How to win a conference tournament

In my 20 years of coaching I have been fortunate to be a part of two conference tournament championships -- one in the Big East and one in the Big Ten.

Championship week tests a team’s toughness and will to see which ones do not want their season to be over. Here is a look at five important factors to win a conference tournament.

Need a star or two and a third scorer

By now, hopefully, every team has at least one go-to guy. That player needs to put up strong numbers and make timely shots. It’s the coach’s job to try and make sure he gets the most shots -- whether that is in transition, in the half-court set, out-of-bounds plays, etc.

For every Batman there needs to be a Robin and every championship team need a player who can share the load with the go-to guy or even take the star’s place when he is out of the game.

However, two players are often not enough, so championship teams often have a third scorer who can hit double figures and complement the main two players. It is vital to get this type of contribution to win on consecutive nights and win it all.

Multiple stops on consecutive possessions

Everyone knows that a strong, air-tight defense could lead a team to a title.

If a team has one lockdown defender who will not allow dribble penetration or someone who will not allow his opponent to catch the ball in his sweet spot and score, it is off to a good start.

When the game slows down in the second half -- which it inevitably does, even for fast-paced teams -- and a team is struggling to score, it must rely on its defense. The ability to make multiple stops on consecutive possessions can be the difference.

The best and most consistent defensive teams finish the possession with a rebound and don’t allow second-chance opportunities.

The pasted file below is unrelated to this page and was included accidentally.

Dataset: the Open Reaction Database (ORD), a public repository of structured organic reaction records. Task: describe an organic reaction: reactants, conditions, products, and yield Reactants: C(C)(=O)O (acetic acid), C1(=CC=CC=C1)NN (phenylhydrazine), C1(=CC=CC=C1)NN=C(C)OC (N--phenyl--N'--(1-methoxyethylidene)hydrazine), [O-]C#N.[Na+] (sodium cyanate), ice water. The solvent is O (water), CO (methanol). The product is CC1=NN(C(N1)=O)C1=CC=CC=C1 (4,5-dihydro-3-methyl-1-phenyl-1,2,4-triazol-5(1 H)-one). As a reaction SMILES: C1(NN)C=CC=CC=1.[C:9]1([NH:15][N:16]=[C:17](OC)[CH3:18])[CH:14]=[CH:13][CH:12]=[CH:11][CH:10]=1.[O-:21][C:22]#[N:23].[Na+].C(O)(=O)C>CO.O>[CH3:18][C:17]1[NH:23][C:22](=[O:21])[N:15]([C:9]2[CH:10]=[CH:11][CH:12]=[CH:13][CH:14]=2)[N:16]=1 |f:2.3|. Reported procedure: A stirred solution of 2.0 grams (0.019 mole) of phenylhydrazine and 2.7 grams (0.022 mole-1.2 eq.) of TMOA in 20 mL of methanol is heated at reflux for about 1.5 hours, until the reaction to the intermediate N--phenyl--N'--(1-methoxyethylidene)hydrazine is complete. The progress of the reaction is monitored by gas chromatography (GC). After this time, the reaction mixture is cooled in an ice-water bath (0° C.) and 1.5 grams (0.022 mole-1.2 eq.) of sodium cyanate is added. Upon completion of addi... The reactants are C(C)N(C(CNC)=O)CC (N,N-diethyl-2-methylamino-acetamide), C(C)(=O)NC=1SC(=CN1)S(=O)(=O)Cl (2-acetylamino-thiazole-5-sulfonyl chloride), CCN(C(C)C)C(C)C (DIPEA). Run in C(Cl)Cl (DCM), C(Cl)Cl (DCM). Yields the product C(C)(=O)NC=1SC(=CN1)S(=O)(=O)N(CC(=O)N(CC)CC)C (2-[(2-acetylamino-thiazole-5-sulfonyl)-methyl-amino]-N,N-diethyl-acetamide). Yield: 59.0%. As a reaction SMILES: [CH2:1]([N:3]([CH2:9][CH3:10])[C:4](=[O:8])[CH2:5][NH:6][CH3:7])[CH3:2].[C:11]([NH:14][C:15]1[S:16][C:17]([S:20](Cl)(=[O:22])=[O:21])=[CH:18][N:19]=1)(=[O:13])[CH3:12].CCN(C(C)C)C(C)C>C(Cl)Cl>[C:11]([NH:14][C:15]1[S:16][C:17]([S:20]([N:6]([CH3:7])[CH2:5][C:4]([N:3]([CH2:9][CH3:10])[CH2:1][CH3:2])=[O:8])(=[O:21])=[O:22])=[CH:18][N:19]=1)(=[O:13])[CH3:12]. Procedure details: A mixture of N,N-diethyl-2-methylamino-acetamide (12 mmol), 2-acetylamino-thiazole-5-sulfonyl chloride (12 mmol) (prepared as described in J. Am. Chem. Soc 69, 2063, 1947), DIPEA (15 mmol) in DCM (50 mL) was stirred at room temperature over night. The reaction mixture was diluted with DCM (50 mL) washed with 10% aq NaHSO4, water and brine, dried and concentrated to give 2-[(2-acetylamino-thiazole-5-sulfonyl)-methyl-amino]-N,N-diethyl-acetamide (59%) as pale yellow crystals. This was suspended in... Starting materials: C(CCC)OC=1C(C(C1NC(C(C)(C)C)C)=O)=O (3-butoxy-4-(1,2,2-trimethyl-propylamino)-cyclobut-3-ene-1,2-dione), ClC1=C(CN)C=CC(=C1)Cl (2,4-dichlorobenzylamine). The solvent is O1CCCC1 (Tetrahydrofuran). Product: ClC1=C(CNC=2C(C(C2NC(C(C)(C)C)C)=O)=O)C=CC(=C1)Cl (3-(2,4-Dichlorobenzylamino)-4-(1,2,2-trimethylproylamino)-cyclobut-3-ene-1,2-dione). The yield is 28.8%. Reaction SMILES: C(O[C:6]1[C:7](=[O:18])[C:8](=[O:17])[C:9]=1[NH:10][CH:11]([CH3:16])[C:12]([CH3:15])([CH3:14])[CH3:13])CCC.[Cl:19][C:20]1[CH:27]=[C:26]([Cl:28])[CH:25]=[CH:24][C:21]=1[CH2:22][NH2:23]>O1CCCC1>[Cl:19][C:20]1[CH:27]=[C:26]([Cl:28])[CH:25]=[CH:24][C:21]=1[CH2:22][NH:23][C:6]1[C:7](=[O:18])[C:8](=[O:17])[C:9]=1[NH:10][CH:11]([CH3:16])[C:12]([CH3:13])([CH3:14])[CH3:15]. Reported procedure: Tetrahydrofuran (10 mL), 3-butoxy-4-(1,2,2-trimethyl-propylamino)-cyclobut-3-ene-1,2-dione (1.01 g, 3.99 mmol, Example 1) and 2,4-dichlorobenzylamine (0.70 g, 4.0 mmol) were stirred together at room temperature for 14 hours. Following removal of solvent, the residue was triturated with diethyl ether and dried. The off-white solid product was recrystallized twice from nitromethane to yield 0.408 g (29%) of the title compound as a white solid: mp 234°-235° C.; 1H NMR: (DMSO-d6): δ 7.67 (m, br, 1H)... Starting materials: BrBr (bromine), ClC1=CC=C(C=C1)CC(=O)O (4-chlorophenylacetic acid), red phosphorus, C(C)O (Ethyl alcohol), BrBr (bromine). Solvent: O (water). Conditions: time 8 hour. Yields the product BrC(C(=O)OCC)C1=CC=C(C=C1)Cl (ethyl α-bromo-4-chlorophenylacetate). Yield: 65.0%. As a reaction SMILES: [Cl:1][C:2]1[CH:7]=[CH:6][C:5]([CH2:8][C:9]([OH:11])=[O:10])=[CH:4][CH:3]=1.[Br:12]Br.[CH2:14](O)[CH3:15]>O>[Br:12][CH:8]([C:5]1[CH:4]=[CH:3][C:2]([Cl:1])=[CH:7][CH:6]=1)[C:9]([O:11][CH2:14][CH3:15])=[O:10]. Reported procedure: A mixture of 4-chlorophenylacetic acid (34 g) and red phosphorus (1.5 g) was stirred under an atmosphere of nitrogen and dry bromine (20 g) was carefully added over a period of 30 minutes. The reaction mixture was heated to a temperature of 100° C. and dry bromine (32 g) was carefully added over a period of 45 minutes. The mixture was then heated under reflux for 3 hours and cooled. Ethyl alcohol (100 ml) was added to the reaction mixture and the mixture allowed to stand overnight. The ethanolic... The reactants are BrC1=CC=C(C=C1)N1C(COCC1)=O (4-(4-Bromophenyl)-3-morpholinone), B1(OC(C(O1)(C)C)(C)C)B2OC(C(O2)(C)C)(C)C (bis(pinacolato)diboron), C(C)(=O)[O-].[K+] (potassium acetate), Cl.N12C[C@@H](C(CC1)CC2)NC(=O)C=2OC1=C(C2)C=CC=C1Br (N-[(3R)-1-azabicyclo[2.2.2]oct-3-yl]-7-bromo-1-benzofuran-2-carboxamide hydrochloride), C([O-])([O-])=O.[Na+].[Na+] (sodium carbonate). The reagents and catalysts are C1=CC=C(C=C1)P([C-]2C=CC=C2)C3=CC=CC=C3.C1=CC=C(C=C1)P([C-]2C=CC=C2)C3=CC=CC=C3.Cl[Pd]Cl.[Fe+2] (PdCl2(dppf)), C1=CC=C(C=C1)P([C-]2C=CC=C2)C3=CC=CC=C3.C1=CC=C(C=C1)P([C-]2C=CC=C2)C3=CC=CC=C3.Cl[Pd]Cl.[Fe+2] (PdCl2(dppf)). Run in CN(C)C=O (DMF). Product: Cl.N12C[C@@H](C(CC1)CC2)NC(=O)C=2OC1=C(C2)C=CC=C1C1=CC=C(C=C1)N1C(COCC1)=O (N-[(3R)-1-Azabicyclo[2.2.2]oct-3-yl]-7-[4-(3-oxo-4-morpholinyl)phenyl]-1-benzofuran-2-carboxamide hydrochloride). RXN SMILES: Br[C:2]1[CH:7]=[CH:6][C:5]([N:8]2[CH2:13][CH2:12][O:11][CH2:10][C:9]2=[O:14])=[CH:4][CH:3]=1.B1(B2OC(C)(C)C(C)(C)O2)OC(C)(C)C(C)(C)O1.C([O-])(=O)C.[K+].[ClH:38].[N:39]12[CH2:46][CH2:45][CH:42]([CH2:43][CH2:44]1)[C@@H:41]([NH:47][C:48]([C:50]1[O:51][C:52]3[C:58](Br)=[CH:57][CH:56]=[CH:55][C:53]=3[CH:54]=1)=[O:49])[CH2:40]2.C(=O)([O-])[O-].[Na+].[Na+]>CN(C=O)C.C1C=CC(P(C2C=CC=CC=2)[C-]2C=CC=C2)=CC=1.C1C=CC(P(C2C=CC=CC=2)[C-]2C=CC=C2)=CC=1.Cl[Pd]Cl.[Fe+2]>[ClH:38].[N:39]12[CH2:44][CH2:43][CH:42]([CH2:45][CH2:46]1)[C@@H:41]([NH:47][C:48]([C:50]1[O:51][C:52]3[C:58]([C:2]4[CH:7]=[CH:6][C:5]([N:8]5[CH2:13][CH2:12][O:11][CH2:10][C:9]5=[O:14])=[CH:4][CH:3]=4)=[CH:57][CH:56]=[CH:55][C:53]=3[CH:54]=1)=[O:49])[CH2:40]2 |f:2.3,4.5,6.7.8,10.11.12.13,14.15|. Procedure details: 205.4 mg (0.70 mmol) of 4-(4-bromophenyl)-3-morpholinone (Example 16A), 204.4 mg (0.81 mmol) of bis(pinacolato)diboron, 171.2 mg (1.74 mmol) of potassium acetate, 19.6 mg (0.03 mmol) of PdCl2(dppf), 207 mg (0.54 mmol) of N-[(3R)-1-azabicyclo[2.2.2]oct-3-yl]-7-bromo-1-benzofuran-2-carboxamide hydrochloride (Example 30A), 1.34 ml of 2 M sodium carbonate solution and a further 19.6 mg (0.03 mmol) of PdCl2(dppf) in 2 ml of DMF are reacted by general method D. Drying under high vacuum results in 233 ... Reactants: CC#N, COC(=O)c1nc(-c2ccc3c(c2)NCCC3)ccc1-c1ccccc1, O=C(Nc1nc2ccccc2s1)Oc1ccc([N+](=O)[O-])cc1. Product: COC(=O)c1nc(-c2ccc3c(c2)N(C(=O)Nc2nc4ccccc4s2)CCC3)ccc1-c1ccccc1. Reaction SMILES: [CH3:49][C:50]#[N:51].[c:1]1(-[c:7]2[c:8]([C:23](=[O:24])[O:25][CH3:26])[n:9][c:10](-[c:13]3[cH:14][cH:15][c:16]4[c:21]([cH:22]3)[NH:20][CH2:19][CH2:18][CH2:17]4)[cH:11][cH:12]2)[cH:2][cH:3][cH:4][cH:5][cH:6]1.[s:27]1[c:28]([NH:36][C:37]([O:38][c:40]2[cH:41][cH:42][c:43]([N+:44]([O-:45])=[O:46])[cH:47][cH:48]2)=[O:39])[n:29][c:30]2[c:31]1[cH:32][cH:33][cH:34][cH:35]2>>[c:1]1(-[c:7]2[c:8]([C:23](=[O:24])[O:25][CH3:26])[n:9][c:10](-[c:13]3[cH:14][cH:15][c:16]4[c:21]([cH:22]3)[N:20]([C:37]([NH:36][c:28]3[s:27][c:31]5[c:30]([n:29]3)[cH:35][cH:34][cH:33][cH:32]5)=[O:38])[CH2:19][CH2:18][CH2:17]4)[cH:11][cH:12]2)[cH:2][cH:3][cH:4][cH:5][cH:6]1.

Execution and counters

One of the biggest reasons it’s so difficult to win a conference tournament is because teams are very familiar with one another.

After working on schemes, reviewing game film and analyzing player tendencies both teams know exactly what the other is going to try to accomplish. As a result, it’s very important for teams to pay attention to the execution of its offense and defensive strategies.

It’s also a coach’s responsibility to counter when his opponent takes away his team’s first scoring option. For example, if the defense decides to trap or blitz all ball screens, the coach must relay to his team to back dribble and re-attack the floor or have his players sprint into positions to throw the ball back out and attack again.

Leadership and chemistry

A leader cares more about the success of the team than himself, is fully invested and wants to do something about it. And by this time of the season a coach knows who his leader is both on the floor and in the locker room.

He also knows whether or not his club possesses good team chemistry, which is extremely important because when it comes to winning championships, talent is never enough.

Good team chemistry evolves over time; it does not just appear overnight. It is a trust, a togetherness that must be fostered and when everyone is playing in harmony -- not only with each other, but for each other at all times -- it makes that team hard to beat.

Is the bench ready?

Counting on bench play and bench points is vital.

Look at Michigan State right now with the injury to star freshman Brandon Dawson, who is out with a torn ACL. Is there someone on the Michigan State bench who can provide some meaningful minutes to help the Spartans in Dawson's absence?

When a player gets the opportunity to play, he can't get ready. He has to be ready to contribute both mentality and physically.